I want to buy an SSD for the specified reasons, and reliability and price are the most important for me. I want to do/learn C++ programming and get to know Linux in a deeper level. My budget would be 155 USD at most.

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    So, what are the specified reasons? You don't really specify. Pretty vague. – user1691 Oct 20 '17 at 15:17
  • See this answer Basically, any SSD will do, but stick to name brands like Kingston – Digital Boffin Oct 20 '17 at 18:44
  • The Crucial BX300 is really cheap right now for some reason. It's a mid range instead of entry level SSD, meaning it has MLC and the like. I'm still a little paranoid about Kingston SSDs because of a switcheroo they did a while back. – timuzhti Oct 21 '17 at 13:36
  • Thanks for the pointer @Alpha3031, but right now this SSD can't be purchased in my country. It does seem a great deal though, so I will keep an eye on it. – user7171 Oct 21 '17 at 13:40

Main uses would be

  • Linux OS
  • Programming (C++)
  • Virtual machines

while your requirements are

  • reliability
  • price

Assuming you want an internal SSD,

I would say that you would in theory want an SSD with SLC, however, they are more expensive.

For example a search on newegg.com for SLC in the range $100-200 resulted in 1 match

In practice, given your intended use, a MLC based SSD should suffice. A search for MLC in the same range resulted in numerous products. The linked Wikipedia article even states that

In February 2016, a study was published that showed little difference in practice between the reliability of SLC and MLC.

(referencing Bianca Schroeder and Arif Merchant (February 22, 2016). "Flash Reliability in Production: The Expected and the Unexpected". Conference on File and Storage Technologies. Usenix. Retrieved November 3, 2016.)

You also need to ensure that the SSD you purchase support

... the ATA_TRIM command for sustained long-term performance and wear-leveling.

The only thing that I am aware of when using SSD with Linux is to ensure that the file system you use for the SSD supports TRIM. See the referenced archlinux link on SSD.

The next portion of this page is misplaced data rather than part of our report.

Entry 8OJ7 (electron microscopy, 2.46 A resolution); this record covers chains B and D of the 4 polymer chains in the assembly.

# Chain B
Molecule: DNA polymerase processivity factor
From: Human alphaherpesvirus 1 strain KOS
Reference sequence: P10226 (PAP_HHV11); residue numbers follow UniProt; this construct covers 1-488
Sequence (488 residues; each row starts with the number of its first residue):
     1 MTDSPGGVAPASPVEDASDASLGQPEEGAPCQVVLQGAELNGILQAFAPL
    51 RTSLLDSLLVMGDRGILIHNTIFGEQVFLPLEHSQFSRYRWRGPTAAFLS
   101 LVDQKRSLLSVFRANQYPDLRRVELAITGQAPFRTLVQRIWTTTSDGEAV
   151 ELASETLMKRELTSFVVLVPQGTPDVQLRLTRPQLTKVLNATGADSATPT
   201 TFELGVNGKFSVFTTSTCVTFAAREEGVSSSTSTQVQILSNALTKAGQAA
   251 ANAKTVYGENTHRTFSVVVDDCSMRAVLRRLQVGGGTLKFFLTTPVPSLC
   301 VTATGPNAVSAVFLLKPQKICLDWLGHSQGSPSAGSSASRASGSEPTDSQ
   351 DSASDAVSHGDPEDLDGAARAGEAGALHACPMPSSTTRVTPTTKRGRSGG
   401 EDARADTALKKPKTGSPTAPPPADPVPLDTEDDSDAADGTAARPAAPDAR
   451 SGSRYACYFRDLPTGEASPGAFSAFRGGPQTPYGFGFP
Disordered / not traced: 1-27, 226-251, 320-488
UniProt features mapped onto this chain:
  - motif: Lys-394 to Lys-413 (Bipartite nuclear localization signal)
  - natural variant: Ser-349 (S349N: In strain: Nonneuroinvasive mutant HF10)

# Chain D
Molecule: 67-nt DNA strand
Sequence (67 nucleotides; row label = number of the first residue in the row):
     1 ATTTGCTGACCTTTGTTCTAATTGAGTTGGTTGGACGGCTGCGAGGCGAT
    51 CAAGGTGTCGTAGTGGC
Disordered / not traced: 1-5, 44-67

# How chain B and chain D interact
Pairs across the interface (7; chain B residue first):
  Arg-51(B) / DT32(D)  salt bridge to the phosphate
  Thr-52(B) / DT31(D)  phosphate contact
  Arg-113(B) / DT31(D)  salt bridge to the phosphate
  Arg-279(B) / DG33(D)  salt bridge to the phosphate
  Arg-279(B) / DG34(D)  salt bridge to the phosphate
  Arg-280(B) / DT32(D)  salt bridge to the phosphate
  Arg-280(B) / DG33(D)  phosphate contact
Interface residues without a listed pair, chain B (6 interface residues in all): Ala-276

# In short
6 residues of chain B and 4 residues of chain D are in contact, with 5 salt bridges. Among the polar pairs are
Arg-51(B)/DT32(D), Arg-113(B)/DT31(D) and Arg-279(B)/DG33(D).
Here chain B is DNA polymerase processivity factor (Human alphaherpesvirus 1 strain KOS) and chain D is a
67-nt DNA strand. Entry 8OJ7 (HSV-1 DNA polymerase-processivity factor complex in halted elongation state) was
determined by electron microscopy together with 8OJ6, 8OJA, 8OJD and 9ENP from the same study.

Given your intended use I would say any SSD with SATA revision 3.0 ("SATA 3" or "SATA III") interface should perform well enough.

You could say the maximum for SATA revision 3.0 is 6Gb/s, and that the maximum for SATA revision 3.2 is 16Gb/s.

I personally run an external SSD with USB 3.0 (can transfer data at up to 5 Gbit/s that is 625 MB/s according to Wikipedia) from where amongst other things I run virtual machines (Windows 7, Linux). For your stated uses I doubt you will have any performance issues.

If you want to narrow down your search (MLC) in an effort to improve performance then I would recommend considering an SSD with NVMe interface if your motherboard supports it. The same search on newegg adding "PCI-Express 3.0 x4" narrows the search down to about 20.

I recommend searching for reviews or comparison videos for more specific examples. My favorite is NVMe SSD Review - Which Should You Buy? - 2017 Edition. Notice what he says in the beginning of the review; NVMe is for high-end machines; for mid-range computer see his "SATA SSD" review.

Good luck!


Reading Digital Boffon's comment I remembered that I forgot to mention something about read-write operations -- which would have basically been the same tl;dr as the answer Boffon referenced

Yes, there's a limit, but you needn't worry about it. You simply won't be able to perform enough read/write operations before you run out of capacity.

My source however was "The SSD Endurance Experiment: They're all dead This is the end, beautiful friend" by Geoff Gasior — 10:22 AM on March 12, 2015.

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  • Thank you @user212827 for the thorough answer! – user7171 Oct 21 '17 at 11:06

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